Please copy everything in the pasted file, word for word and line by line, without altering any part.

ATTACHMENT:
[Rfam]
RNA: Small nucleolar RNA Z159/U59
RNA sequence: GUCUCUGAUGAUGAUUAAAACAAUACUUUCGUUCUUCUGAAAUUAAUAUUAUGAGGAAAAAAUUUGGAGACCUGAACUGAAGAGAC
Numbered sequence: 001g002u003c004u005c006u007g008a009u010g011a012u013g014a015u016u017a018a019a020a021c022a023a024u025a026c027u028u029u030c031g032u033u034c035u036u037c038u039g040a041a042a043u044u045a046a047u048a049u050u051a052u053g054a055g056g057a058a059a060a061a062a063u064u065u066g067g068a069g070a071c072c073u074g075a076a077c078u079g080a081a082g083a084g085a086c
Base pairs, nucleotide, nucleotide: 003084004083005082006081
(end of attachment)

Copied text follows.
[Rfam]
RNA: Small nucleolar RNA Z159/U59
RNA sequence: GUCUCUGAUGAUGAUUAAAACAAUACUUUCGUUCUUCUGAAAUUAAUAUUAUGAGGAAAAAAUUUGGAGACCUGAACUGAAGAGAC
Numbered sequence: 001g002u003c004u005c006u007g008a009u010g011a012u013g014a015u016u017a018a019a020a021c022a023a024u025a026c027u028u029u030c031g032u033u034c035u036u037c038u039g040a041a042a043u044u045a046a047u048a049u050u051a052u053g054a055g056g057a058a059a060a061a062a063u064u065u066g067g068a069g070a071c072c073u074g075a076a077c078u079g080a081a082g083a084g085a086c
Base pairs, nucleotide, nucleotide: 003084004083005082006081